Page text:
Game On: Spurs @ Hornets

Published: October 31, 2012

Ryan breaks down the season opener against the Spurs with the help of Andrew McNeill of 48 Minutes of Hell.  He then gives you three key things to keep an eye on.

(Note: Eric Gordon is out indefinitely.  Sigh.)

The Spurs are a strong offensive team.  The grind-it-out Spurs are a thing of the past, and last year they generated the second strongest offensive attack in the league while posting a slightly better than average defense.  They were average at drawing free throws and taking shots at the rim – what they did really well was not take long twos.  They shot the third least number of long two’s in the game.  Instead, they took the fifth highest number of threes, and were in the top 10 in shots from inside 10 feet.  Good shots.  Good offense.  Shocking, I know.   This is a team the Hornets will need to play disciplined defense against in order to prevail.  It’s unlikely they will be able to simply outscore so potent an offense.  (The Hornets have caught a break with Ginobili sitting out the game.  Of course, if Gordon sits out too, that break is null and void.)

To get more insight into this Spurs team, I fired off three questions to  Andrew McNeill of the excellent Truehoop blog 48 Minutes of Hell.

Ryan Schwan: This question may be a moot point if Eric Gordon doesn’t start the season in the line-up, but I’ve heard mixed reviews about Danny Green and Kawhi Leonard’s defense.  Are they up to par as true defensive wing stoppers that could give Gordon trouble?  Or are they still shaping into that roll?  Last season, it seemed the Spurs had difficulty defending wing players.

Andrew McNeill: Danny Green and Kawhi Leonard are both emerging defenders on the NBA landscape. I don’t think anybody would label them as true stoppers in the All-Defensive Team mold, but they’re going that direction. They both spent time last season marking the opposing team’s best players — Green usually handling point guards and smaller 2-guards, and Kawhi checking shooting guards and small forwards. Because of his physical stature and athleticism, Leonard has a higher ceiling as a defensive pest, but they’re both talented in their own right. They gained a lot of experience last season and should help the Spurs defense improve some. I would expect Danny Green to get the lion’s share of minutes defending Gordon on Wednesday night, but Leonard may get some time as well, if nothing else to give Gordon a different look and Leonard some more experience.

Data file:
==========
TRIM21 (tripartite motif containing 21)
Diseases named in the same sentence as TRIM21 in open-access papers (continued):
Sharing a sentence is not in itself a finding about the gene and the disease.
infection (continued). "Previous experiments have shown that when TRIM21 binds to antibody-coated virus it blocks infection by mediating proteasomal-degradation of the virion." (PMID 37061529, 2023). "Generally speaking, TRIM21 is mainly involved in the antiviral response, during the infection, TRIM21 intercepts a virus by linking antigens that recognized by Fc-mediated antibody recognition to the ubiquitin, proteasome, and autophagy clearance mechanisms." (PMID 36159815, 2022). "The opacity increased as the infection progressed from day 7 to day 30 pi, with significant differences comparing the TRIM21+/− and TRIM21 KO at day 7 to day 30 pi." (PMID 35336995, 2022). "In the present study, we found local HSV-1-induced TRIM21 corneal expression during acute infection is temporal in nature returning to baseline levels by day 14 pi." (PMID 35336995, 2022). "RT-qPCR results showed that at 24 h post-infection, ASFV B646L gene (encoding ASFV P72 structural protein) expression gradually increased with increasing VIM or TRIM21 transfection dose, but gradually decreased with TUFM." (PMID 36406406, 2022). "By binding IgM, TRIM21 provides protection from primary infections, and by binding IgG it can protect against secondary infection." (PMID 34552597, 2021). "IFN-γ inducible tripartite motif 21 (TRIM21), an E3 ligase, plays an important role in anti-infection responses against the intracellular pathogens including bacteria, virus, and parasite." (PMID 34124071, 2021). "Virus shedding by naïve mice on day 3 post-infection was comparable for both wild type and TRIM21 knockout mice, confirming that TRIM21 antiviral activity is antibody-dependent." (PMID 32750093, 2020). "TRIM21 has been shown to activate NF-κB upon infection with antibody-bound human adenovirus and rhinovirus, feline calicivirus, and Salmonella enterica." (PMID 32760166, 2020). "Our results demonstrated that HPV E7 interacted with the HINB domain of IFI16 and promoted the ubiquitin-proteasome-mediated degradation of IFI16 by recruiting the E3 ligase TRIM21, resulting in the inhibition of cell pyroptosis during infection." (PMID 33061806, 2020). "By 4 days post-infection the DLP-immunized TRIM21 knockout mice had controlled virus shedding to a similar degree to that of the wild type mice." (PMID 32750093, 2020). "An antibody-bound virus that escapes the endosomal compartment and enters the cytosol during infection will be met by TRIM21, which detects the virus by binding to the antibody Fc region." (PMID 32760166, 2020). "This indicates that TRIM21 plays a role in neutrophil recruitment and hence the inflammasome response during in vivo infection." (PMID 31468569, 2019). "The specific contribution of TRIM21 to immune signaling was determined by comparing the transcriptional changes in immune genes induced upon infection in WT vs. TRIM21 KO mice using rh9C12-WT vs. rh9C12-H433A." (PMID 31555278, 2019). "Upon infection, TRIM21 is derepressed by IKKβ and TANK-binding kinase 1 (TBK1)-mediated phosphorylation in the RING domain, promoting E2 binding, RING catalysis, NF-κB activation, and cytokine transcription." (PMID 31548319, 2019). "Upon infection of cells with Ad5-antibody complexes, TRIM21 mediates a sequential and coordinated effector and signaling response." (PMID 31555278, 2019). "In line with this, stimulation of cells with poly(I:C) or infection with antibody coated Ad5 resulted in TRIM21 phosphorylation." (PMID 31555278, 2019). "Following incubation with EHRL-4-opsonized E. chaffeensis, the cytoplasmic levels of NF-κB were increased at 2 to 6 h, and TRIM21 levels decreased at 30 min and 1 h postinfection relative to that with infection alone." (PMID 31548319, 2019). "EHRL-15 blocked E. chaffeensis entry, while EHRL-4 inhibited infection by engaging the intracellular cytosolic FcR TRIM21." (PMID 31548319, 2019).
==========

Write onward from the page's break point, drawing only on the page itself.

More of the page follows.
Ryan Schwan: One of the most surprising story-lines of last years Spurs team was Boris Diaw returning to the living, and the contributions he made in San Antonio after being dreadful in Charlotte.  In the past, he’s struggled mightily with conditioning coming into the season.  This off-season, did Diaw or the croissant win?  Will the Hornets catch a little break?

Andrew McNeill: Boris Diaw definitely came into camp in decent shape. No one will ever describe Diaw as a “physical specimen,” but he returned from his summer vacation at a decent playing weight. Playing in the Olympics with teammates Tony Parker and Nando De Colo helped, as did the general idea that he’d again be playing basketball for something resembling a contending team.

Ryan Schwan: It looks to me like the biggest key for the Hornets offense against the Spurs is going to be Ryan Anderson.  Do the Spurs have a frontcourt player who can chase a true stretch 4?  Who do you see chasing Anderson?

Andrew McNeill: The Spurs don’t have a lot of frontcourt players with the chops to do much chasing of any sort, let alone pursuing professional athletes. That said, Boris Diaw and Matt Bonner will probably get the bulk of the duty harassing Ryan Anderson. Tim Duncan’s chasing days are done and Tiago Splitter is better served hanging around the basket.

What to watch for:

I want to watch for three basic things in this game – all are fundamental, and will tell us how quickly this extremely young Hornets team will show their chops.

1.  How do they handle the Parker-Duncan/Splitter pick and roll.  The guard needs to go under – Parker is not a threat to fire away from deep, but the Hornets big man has to be ready to step out and jam Parker  because both Splitter and Duncan like to slip towards the basket and “carry” the guard with them.  If the Hornet’s big man doesn’t stay for a second and jam the guard hard, Parker gets what he wants – a clean lane closer to the basket to launch a floater or finish.  If Parker is getting close shots, the Hornets Bigs aren’t doing their job. (unless the guard is going over the pick, then Monty isn’t doing his job.)

2. Rotations.  Fundamental rotations.  The Spurs are incredible shooters and have a dozen different ways to get the corner three.  They will run post-ups, pick and rolls, and down screens all with the intent of generating either that corner shot directly or to start the Hornets defense scrambling so they can work the ball around the edge and get the second most efficient shot in the game.  If the Spurs are getting this shot off in the half-court, the Hornets defense is not doing its job.

3.  Offensive rebounding.  The Spurs for the past five seasons have been a top 5 defensive rebounding team.  If the Hornets can grab a good percentage of offensive rebounds against the Spurs, then it is likely the Hornets will be able to do it against anything.  However – don’t be fooled by raw numbers.  Compare the offensive rebounds to the number of misses the Hornets have had.  If they are grabbing better than one board for every four misses, then we should feel good.

To get this same style of preview from the other side, be sure to check out Michael and Ryan’s Q&A over on 48 Minutes of Hell, the Spurs’ blog within the ESPN TrueHoop Network.

Enjoy the game!


  1. Pingback: Previewing the season opener with Hornets 247 | 48 Minutes of Hell

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